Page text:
Your dog is tensed on his bed, a bone pressed between his front paws. As you move closer, he stiffens, and you hear a low growl. You reach for the bone, and he snaps.
This is a clear-cut example of resource guarding. This is a totally natural behavior in the animal world – a stray dog, for example, may have to guard the scraps of food they find to be able to eat. In theory, pet dogs should have moved past the need to guard the things they see as resources – after all, they have everything they need in our homes, right? But in reality, many dogs still display this behavior, sometimes in a way that can be dangerous for the people and animals interacting with them.
Dogs view a lot of things as resources – food, toys, their dog bed, sometimes even their people. Food and chews like bones are the most common source of resource guarding, so I will use that as an example throughout this post, but many things can be subject to guarding by your dog.
So what do you do when your dog is resource guarding?
Step one is prevent the situation from escalating. If your dog has a bone, and starts to guard it, do NOT take try to take the bone. Many dog owners think that allowing the dog to keep the bone is reinforcing their bad behavior, but actually, your dog generally is guarding because they feel insecure about the resource, so taking it away will just make the behavior more intense in the future as you will now be viewed as even more of a threat to their resources. Trying to take the bone also significantly increases your chances of a bite happening. There are no “winners” when dealing with aggressive behavior – safety is far more important than showing your dog who’s boss. Remember: your dog is not guarding their bone because they are being dominant or to defy you. Most of the time, they are reacting instinctively to the worry that you going to take their resource away, and are trying to prevent that from happening.
There are a few resource guarding protocols online or in publication (“Mine!” by Jean Donaldson is a great reading option for people with resource guarders). The basic idea of many of them is the same: you want to create a good association with you approaching when your dog has the resource they are trying to protect.
You will need to set up a safe scenario here first. So let’s say your dog guards his food bowl at breakfast. When he has his breakfast, approach only to the point where he knows you are there, but is not yet reacting – you want to stay at a safe distance and keep your dog under threshold. Once you get to the right spot, toss a super-tasty treat (I like to use something really high-value like hot dog or chicken) into his bowl or as close as you can get and walk away. Repeat this step until your dog is totally comfortable with you approaching at that distance. If he seems happy and relaxed with your approach, start gradually moving closer and closer. In most cases, you should eventually be able to touch or move the bowl without the dog reacting negatively. This works because every step of the process heavily pairs your approach with really good stuff, so you getting closer becomes something awesome instead of something scary.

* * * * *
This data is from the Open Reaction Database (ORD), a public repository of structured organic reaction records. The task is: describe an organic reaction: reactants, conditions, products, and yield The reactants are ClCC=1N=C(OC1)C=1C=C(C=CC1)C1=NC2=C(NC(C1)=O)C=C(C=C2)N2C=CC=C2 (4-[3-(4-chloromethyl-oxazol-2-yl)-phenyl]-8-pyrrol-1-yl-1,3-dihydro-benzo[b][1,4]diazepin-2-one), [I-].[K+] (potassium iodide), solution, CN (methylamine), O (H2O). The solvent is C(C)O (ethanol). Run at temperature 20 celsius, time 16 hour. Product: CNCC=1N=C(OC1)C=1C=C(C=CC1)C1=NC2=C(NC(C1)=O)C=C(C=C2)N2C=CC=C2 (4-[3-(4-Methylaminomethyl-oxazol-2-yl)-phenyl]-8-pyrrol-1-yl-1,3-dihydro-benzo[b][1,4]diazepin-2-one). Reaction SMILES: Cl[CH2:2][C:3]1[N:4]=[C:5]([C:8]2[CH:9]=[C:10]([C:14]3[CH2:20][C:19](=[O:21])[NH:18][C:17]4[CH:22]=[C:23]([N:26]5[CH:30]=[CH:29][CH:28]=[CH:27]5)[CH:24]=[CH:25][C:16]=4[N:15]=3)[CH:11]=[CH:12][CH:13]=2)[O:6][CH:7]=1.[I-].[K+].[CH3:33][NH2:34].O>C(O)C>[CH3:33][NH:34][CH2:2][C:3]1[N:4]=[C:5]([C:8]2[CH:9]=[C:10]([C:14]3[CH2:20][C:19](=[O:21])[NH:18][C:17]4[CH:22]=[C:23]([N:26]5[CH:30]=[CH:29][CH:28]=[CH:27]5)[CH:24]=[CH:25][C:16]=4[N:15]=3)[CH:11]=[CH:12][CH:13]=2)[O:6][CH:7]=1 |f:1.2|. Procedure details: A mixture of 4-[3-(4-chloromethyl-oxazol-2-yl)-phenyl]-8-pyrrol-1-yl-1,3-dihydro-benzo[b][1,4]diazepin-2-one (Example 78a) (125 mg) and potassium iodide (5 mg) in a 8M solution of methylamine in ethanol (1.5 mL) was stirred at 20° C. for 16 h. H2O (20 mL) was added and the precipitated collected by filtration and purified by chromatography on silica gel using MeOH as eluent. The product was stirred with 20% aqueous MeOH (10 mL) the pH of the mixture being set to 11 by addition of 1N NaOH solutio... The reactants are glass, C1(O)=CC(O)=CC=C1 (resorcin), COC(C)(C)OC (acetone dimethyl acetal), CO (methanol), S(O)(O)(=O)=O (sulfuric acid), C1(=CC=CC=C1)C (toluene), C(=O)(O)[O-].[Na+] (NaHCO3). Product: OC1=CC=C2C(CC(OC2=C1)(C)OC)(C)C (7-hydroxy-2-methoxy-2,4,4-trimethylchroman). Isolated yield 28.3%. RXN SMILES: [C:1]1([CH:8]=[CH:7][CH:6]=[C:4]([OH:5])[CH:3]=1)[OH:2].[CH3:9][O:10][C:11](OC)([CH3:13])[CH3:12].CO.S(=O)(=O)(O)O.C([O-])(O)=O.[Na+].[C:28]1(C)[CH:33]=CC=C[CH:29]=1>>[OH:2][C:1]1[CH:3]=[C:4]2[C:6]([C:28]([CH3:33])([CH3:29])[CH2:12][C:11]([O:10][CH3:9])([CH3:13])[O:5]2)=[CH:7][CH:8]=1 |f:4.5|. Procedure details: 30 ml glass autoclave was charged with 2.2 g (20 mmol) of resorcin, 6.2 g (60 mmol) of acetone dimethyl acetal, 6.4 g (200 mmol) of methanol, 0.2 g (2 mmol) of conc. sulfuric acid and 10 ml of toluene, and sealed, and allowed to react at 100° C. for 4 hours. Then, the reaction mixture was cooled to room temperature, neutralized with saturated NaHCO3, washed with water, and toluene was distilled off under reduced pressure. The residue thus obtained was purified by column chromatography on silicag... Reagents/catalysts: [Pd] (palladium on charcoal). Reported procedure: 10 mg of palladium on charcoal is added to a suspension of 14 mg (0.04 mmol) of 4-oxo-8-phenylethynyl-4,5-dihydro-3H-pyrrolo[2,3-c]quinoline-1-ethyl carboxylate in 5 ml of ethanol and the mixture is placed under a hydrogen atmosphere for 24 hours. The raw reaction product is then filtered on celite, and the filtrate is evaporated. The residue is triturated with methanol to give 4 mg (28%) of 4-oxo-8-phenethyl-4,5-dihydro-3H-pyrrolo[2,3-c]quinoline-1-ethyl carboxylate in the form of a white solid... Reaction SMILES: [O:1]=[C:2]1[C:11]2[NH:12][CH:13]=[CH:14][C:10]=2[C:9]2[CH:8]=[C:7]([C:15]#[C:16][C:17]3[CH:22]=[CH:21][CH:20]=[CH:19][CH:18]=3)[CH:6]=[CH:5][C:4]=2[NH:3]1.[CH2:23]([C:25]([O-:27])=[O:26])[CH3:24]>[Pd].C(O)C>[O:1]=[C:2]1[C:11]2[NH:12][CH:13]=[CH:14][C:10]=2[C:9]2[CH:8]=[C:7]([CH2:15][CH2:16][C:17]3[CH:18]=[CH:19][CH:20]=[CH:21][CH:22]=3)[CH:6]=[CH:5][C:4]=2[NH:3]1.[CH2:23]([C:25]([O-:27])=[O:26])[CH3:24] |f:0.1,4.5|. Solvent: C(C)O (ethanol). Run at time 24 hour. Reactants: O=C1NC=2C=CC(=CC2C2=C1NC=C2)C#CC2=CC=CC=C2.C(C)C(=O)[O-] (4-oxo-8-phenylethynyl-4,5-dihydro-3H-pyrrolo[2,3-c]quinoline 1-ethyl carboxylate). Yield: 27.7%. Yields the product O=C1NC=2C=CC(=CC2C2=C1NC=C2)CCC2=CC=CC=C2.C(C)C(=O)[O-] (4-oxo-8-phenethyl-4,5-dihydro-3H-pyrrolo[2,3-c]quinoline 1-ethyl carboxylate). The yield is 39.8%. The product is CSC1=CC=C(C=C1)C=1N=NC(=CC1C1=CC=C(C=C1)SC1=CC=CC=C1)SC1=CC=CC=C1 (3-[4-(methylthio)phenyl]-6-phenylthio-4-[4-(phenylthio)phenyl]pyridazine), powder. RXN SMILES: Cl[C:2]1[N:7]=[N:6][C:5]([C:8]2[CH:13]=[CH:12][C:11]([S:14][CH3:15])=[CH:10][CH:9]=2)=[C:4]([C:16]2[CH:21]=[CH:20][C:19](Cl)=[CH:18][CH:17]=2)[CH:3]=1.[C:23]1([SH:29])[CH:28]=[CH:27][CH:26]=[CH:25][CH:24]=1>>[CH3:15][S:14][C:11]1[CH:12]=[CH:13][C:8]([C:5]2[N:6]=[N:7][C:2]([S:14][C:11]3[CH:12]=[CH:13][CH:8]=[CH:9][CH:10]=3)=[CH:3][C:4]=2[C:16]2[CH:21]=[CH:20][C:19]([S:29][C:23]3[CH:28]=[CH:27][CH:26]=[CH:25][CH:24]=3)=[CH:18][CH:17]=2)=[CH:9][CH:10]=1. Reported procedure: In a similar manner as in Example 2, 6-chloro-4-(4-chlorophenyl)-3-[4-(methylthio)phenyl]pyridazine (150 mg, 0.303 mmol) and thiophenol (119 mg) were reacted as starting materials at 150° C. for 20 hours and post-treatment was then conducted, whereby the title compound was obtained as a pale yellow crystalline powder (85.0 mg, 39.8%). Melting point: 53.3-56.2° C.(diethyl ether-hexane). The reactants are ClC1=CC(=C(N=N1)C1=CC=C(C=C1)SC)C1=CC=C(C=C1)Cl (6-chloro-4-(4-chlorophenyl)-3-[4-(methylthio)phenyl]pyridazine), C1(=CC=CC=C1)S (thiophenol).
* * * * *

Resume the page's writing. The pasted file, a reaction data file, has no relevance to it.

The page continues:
This is a very simplified version of dealing with a complicated issue. If you have a dog who guards his resources in a way that is dangerous (lunging, snapping, etc.), enlist the help of a behavior professional to make sure your training plan is set up in the correct way. The goal is to always keep the process safe and effective, so that your dog goes from growling when you approach their bone to wagging their tail in excitement.
12/24/2022 12:28:18 pm
Sleep in if you can, take longer to get ready in the mornings and relax often.
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Sarah is a Certified Dog Behavior Consultant and Certified Professional Dog Trainer - Knowledge and Skills Assessed. She lives in the Texas Hill Country near Austin with her two dogs, Percy, a cattle dog mix, and Clara, a lab/German Shepherd.